I work closely with an events agency in the UK, and have helped them manage the digital side of some massive events for clients like Samsung and Oracle.
I'm also an official TEDx organizer, so I know a bit about the non-digital side as well.
I've not come across many social media accounts or blogs that are platform-agnostic - The vast majority out there are product related and are always seeking to push the agenda and worldview of that particular product, business, agency or organization.
Considering that at this stage, I know nothing about the size of your event(s), the potential audience, your admissions/attendee model and ideal target income for your sponsorship budget - My advice to you would be to research events agencies in your local area, or in your audience space, that could help/advise you.
Here is the approach I would use:
1) Start small. In the events space, even small agencies can pack a big punch, and they are usually friendlier and more flexible.
2) Ask them for advice. If you're serious about organizing an event, they should be biting your hand off to advise you on what to do, and what to charge.
3) Offer them whatever you can to get the to buy-in. They might halve or waive their fees entirely if you can offer them an opportunity to speak, present or sponsor themselves.
4) Do a beauty parade. No matter how much you like an agency, always talk to more than one when you are planning and researching. You need to compare like for like.
5) Seek independent guidance. If you're new to the events space, then you run the risk of being taken advantage of. Once you have some options on the table, and you are looking at making a decision, run it past an independent advisor (like me) to get validation of what is being discussed.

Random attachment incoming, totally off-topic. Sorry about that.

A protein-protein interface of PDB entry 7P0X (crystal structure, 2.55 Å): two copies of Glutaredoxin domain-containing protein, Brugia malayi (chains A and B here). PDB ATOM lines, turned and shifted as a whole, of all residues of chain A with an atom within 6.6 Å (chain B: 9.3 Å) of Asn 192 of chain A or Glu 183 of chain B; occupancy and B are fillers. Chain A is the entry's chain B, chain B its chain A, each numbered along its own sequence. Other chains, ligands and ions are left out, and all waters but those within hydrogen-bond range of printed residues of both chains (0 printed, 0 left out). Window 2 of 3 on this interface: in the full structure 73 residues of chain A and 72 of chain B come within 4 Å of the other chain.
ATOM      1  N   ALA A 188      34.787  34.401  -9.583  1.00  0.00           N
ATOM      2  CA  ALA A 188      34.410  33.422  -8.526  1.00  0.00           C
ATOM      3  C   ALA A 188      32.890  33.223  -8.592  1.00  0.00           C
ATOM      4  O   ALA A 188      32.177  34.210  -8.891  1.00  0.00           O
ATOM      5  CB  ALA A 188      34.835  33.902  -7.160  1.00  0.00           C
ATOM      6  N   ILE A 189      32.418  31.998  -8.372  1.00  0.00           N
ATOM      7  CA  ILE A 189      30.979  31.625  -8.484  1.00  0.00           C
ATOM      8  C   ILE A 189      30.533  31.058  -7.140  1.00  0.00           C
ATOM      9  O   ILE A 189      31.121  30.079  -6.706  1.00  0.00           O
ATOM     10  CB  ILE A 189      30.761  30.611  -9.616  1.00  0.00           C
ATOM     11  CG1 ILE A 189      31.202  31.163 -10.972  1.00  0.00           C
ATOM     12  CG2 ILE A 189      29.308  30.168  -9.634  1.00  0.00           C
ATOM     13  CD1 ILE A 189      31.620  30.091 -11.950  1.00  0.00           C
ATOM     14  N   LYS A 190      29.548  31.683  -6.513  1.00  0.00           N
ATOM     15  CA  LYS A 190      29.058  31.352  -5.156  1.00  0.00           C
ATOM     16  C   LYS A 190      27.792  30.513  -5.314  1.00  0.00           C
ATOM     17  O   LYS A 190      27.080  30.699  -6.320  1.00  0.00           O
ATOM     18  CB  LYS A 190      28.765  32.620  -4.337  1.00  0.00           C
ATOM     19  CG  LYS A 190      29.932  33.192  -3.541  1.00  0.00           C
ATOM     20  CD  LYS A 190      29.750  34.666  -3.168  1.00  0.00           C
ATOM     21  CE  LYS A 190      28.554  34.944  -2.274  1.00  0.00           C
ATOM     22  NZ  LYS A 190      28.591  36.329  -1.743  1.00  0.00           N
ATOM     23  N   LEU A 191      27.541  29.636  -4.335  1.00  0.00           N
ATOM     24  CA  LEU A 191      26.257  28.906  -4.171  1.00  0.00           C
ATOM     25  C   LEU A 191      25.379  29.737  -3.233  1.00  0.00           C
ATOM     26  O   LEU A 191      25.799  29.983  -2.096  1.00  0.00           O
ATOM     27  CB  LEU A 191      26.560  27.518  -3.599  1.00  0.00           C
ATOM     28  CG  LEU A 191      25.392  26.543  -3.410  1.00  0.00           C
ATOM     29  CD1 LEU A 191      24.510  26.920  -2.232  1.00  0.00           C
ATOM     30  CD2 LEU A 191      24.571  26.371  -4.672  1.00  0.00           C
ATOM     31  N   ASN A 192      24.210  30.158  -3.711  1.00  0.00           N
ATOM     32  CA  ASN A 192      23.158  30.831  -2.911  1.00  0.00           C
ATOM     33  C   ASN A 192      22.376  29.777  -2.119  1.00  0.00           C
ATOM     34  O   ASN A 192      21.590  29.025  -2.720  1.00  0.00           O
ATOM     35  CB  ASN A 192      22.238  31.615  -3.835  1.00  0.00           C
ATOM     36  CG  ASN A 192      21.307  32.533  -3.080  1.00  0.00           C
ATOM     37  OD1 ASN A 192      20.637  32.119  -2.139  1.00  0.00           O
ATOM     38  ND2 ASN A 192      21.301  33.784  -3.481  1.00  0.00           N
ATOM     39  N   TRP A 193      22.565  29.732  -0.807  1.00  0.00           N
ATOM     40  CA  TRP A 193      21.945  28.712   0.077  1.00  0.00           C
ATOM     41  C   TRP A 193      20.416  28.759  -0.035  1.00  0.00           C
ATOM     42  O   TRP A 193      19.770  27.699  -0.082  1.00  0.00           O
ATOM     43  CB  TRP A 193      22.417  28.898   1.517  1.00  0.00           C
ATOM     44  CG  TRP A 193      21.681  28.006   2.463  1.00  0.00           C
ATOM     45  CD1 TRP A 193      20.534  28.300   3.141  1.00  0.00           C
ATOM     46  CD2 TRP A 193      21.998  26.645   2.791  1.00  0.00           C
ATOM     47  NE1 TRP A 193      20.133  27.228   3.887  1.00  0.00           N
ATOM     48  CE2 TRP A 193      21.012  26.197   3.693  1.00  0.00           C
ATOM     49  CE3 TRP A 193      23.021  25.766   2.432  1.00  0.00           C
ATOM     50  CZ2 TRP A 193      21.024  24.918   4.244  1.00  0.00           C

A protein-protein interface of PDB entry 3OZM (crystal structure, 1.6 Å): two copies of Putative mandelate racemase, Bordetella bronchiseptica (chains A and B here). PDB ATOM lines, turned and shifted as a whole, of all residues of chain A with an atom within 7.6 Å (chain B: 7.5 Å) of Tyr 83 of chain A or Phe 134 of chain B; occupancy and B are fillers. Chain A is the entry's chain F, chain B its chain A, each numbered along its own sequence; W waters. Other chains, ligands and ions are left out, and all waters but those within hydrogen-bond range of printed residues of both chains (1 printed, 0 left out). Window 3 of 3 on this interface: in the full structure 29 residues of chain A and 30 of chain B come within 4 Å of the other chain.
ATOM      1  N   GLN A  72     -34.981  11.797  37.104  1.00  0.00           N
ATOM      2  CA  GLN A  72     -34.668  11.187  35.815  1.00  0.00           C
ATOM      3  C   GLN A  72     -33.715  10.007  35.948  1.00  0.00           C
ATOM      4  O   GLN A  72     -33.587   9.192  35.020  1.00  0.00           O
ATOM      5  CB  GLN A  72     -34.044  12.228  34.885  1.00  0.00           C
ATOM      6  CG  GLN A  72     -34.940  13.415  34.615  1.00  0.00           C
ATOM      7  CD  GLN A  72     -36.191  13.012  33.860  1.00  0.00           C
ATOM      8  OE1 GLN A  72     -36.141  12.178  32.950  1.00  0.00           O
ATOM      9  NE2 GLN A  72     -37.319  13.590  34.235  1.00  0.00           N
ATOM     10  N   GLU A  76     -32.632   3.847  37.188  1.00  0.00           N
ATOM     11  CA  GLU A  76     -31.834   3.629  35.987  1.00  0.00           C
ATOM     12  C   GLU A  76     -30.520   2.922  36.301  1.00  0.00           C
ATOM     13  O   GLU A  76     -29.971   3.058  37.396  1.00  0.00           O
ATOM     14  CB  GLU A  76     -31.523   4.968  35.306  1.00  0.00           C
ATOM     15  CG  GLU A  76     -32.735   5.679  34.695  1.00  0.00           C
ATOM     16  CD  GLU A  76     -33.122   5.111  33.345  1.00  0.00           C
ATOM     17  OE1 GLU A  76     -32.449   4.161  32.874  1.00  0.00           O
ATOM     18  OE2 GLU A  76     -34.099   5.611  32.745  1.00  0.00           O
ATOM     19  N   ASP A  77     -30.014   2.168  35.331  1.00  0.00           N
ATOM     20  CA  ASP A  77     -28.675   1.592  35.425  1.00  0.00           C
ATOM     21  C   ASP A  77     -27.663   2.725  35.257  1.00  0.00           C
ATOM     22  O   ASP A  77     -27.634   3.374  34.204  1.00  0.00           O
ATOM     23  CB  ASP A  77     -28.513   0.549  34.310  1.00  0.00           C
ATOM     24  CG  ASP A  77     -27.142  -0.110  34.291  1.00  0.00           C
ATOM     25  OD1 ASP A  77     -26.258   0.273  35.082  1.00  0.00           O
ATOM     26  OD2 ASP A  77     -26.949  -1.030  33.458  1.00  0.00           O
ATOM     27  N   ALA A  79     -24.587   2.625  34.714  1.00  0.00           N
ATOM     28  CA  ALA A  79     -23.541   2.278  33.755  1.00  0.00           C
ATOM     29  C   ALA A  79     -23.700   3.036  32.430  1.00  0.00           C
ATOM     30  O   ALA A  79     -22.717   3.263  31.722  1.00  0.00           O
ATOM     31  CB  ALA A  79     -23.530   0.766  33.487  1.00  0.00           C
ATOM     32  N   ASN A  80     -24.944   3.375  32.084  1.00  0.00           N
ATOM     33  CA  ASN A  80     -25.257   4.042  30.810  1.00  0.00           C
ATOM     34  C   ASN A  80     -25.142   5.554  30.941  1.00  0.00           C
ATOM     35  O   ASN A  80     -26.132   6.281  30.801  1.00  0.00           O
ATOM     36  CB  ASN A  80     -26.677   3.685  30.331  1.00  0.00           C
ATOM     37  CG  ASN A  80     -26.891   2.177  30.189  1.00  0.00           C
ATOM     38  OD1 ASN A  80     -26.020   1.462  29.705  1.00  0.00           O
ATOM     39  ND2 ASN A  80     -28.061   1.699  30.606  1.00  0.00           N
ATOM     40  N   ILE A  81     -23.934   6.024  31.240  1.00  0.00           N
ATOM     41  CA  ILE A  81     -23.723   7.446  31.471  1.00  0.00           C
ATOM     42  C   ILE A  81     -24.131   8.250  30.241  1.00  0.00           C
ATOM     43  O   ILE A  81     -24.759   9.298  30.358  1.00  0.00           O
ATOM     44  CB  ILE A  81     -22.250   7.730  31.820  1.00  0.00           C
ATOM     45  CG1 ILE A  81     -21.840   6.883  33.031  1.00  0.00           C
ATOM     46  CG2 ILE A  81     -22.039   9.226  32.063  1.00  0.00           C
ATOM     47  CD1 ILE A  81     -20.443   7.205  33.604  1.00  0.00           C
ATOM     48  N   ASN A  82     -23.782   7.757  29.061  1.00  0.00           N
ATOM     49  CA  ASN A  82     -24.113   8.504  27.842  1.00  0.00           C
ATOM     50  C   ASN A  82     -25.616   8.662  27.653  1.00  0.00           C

I'd be happy to discuss this with you on a call, if that would be of benefit - I have a few more negotiating tactics up my sleeve that may prove useful.
Eventbrite is a popular social platform that allows event organization for free. If your event has ticket-related costs then they receive a small portion of profit off of the transactions that each attendee makes.
Meetup.com works a little differently. In order to create an event you must be a part of a group, but there is a cost associated with creating that group. I don't believe there is a limit on members of groups, but there is an application process each group has to filter members.
Not sure what type of event you have in mind, but you might start by looking around the Active.com site - they've been in the event registration & marketing business for a long time and although they clearly have a service to sell, they work with some large successful events. Here's a link to get you started: http://www.active.com/race-director-software. I was an early adopter of active.com when I was a race promoter over a decade ago and the whole web service/e-commerce world was taking off, so it's been great to see them continue on.
I am the editor of http://EventManagerBlog.com - we are the #1 blog and website for event professionals.
Here is an article on event sponsorship we recently wrote http://www.eventmanagerblog.com/why-event-sponsorship-is-broken
Next week we are announcing a free webinar with Eventbrite on Sponsorship. You will be able to sign up from next Wednesday on the site.
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